Want to invest lump sums on behalf of a child under 16? Children’s Bonds – savings bonds from National Savings and Investments (NS&I) – let you do just that. The money grows tax-free, and because NS&I is backed by the government, the money you invest is very safe.
- How do Children’s Bonds work?
- Deciding whether Children’s Bonds are for you
- Where to buy Children’s Bonds
- If things go wrong
- Not for you?
How do Children’s Bonds work?
- There’s no tax to pay on the interest.
- These are five-year, renewable bonds. You’ll get a fixed interest payment every year. (Children’s Bonds were previously known as Children’s Bonus Bonds which had an annual fixed rate of interest plus a fixed and guaranteed bonus payment if you held the bond for the full five years. There is no longer a bonus payment, hence the name change).
- Interest payments are fixed. So when you buy the bonds, you’ll know in advance exactly how much they’ll grow during the term.
- Only parents, guardians and (great) grandparents can buy these bonds for anyone under 16. A parent or guardian gets control until the child turns 16 (or the first five-year anniversary after the child’s 16th birthday).
- You can invest as little as £25 or as much as £3,000 per bond issue in £25 units, per child. When there’s a new issue of NS&I Children’s Bonds, you can invest up to another £3,000.
- When the five-year term is up, you can either cash in or reinvest the bonds for another five years at a new interest rate. You can keep reinvesting until the child turns 16. The bonds finally mature when they reach the first five-year anniversary on or after the child’s 16th birthday. After that, the bonds stop earning interest.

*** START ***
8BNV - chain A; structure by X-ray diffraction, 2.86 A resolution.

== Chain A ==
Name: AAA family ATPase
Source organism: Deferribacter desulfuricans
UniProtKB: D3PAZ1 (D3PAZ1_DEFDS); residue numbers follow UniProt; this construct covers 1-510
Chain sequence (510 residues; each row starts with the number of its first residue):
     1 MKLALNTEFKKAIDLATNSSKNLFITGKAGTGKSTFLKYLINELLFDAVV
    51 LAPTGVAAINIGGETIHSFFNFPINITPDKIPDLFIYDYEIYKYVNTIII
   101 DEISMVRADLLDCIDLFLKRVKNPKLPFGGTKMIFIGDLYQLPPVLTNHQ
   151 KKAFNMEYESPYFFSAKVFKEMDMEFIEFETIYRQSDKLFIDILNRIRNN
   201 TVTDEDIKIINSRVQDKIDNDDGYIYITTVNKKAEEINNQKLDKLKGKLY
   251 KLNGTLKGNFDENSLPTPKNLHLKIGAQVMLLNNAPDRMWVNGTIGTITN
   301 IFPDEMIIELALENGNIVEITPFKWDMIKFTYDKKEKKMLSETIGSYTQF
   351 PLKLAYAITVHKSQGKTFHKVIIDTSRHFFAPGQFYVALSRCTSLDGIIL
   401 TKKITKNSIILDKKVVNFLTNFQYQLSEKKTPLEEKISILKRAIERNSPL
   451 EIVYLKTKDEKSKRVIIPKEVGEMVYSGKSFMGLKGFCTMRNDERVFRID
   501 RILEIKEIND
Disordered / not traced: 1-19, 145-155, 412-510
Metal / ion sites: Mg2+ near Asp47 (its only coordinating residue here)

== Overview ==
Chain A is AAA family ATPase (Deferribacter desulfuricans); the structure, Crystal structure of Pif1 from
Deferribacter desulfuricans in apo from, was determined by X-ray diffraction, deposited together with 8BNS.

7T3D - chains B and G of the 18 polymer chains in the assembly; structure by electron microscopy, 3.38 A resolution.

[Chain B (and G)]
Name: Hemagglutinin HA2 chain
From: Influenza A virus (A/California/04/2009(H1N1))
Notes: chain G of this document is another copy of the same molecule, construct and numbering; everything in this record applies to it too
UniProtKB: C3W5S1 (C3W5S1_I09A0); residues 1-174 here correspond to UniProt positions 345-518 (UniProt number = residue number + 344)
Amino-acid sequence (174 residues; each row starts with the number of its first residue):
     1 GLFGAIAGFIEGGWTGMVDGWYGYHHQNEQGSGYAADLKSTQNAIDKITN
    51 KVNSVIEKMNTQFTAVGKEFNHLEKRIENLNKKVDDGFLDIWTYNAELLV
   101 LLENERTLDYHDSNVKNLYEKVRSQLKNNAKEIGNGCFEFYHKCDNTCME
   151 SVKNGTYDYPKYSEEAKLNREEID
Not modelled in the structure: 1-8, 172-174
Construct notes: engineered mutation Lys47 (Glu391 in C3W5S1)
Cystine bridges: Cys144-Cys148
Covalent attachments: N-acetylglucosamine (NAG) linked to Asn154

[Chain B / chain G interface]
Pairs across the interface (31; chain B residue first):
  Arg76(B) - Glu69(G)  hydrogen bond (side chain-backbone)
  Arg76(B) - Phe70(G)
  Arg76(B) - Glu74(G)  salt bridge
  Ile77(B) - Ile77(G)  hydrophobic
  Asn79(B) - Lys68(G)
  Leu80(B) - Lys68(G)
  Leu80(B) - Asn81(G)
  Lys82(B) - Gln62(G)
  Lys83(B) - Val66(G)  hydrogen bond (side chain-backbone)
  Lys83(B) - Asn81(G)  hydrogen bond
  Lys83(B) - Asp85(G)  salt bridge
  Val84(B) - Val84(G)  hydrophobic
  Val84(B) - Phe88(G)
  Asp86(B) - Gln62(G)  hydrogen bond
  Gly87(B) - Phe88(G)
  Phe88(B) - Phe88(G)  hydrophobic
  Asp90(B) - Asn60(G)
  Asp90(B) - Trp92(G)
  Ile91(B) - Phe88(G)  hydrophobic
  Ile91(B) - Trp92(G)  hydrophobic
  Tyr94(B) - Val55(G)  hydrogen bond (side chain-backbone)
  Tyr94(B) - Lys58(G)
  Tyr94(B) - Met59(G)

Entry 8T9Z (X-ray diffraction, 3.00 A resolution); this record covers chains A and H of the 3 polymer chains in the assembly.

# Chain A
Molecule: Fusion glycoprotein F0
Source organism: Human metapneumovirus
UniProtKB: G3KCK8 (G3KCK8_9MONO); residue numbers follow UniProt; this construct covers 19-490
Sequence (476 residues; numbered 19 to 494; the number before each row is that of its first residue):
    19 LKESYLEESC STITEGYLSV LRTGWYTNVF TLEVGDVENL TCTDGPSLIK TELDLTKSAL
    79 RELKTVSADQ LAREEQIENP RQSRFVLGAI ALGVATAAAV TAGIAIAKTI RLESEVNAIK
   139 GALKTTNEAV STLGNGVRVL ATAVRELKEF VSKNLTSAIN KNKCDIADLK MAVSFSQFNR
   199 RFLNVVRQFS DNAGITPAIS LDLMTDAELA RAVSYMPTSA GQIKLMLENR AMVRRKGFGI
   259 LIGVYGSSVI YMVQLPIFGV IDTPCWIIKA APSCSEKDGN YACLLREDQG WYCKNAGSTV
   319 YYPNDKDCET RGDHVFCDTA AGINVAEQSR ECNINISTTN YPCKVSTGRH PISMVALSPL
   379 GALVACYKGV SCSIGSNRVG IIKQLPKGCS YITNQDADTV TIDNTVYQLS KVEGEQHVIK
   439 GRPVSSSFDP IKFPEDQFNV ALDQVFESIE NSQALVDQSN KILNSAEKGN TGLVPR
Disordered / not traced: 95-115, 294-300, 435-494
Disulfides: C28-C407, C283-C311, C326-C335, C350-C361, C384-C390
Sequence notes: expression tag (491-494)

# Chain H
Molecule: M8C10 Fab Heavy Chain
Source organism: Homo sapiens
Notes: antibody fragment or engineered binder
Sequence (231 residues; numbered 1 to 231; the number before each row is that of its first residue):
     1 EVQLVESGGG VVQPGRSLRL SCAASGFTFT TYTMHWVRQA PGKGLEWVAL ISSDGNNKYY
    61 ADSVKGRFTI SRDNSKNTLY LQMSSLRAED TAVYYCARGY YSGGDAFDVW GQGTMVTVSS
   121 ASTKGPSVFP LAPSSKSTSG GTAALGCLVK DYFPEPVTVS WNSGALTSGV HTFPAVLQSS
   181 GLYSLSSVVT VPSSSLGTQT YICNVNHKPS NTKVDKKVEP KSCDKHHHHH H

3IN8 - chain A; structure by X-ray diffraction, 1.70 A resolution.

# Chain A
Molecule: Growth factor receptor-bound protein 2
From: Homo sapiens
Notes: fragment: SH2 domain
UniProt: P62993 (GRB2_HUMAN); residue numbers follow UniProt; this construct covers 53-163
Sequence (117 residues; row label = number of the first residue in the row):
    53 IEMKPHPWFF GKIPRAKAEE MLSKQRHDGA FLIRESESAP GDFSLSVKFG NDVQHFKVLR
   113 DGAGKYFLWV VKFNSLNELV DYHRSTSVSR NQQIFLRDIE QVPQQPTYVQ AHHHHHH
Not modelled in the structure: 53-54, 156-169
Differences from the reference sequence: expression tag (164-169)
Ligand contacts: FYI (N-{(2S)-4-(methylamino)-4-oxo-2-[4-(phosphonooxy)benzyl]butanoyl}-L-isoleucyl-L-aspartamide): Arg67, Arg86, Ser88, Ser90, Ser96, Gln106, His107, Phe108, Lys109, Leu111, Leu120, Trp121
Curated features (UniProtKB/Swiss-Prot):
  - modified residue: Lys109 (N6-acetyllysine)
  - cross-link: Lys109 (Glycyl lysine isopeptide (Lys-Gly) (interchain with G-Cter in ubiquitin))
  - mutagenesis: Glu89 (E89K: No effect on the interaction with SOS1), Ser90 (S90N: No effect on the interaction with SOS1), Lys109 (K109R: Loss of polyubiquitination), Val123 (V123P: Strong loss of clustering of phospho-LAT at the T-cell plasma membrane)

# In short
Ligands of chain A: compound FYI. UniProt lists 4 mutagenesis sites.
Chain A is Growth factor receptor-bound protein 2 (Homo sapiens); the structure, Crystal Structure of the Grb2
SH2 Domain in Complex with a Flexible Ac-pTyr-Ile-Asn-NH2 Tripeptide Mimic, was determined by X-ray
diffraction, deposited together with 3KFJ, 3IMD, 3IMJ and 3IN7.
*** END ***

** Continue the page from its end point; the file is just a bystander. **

- The penalty for cashing in early is equivalent to 90 days’ interest on the amount cashed in.
Deciding whether Children’s Bonds are for you
NS&I’s Children’s Bonds have several advantages over cash savings – earnings from the bonds are tax free, and the interest rate is guaranteed for five years.
While your money is very secure, these bonds tend to offer modest interest rates.
There’s a chance the money might not grow fast enough to keep up with rising costs.
And if you want an investment that the child can control themselves – or one that locks in the money until the child reaches adulthood – then Children’s Bonds aren’t going to do it for you.
Where to buy Children’s Bonds
You can apply for Children’s Bonds on the NS&I website.
If things go wrong
If you are unhappy with the service you receive or you want to make a complaint about a bond you have bought you can find out more on the NS&I websiteopens in new window.
You can also read our guide Sort out a money problem, make a complaint or get compensation.